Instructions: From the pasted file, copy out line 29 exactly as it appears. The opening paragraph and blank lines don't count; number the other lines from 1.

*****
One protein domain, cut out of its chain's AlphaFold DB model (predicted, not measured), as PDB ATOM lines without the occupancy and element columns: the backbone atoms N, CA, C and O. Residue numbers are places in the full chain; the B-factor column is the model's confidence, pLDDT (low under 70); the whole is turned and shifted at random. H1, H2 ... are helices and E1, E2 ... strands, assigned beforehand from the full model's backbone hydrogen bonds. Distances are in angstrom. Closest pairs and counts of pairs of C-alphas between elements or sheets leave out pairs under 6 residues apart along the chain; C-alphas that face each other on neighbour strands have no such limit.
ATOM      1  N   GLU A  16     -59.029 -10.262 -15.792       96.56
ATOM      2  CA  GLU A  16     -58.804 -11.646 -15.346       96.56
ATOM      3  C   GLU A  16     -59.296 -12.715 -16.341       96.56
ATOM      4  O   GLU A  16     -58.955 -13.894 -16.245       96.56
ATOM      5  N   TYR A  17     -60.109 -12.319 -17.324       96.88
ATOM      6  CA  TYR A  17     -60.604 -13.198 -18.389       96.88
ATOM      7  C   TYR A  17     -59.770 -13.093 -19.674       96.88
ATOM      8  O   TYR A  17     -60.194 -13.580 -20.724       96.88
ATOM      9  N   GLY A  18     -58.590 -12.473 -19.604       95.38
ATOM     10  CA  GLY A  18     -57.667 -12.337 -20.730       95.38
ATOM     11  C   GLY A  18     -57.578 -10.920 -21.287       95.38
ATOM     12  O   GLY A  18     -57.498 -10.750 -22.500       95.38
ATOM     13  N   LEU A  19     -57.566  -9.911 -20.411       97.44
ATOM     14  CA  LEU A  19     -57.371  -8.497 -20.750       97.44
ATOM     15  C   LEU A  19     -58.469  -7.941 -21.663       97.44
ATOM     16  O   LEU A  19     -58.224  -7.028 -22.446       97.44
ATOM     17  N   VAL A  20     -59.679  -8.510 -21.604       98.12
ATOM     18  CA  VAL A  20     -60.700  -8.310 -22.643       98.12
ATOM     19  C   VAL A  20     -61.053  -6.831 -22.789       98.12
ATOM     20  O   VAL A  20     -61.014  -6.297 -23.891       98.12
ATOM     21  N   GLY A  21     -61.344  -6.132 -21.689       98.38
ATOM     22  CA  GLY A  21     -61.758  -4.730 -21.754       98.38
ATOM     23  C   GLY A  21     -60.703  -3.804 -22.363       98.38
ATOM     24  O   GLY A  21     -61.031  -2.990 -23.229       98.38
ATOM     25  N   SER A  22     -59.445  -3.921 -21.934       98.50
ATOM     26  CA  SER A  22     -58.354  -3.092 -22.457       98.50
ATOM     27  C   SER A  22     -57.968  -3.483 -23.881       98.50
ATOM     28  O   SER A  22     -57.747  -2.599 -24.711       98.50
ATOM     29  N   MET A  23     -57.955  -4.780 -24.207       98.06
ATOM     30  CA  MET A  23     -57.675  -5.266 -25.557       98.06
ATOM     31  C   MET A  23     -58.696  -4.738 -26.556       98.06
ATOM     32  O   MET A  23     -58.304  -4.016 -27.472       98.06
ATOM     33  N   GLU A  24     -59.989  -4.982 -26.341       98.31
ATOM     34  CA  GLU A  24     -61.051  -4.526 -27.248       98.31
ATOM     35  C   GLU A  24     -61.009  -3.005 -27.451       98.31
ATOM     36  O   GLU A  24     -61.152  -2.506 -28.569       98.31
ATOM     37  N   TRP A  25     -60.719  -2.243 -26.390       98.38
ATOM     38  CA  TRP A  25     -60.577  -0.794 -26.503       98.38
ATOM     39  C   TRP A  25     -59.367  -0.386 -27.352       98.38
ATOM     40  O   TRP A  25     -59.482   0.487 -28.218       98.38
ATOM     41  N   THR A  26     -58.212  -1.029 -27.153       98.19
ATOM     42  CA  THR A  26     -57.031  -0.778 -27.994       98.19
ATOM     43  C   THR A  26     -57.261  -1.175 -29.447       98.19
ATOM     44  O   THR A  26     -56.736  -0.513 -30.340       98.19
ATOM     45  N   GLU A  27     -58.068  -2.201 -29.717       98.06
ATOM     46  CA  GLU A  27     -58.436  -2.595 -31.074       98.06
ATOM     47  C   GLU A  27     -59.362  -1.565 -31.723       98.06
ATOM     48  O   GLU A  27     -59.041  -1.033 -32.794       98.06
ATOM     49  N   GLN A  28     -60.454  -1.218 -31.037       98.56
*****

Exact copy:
ATOM     29  N   MET A  23     -57.955  -4.780 -24.207       98.06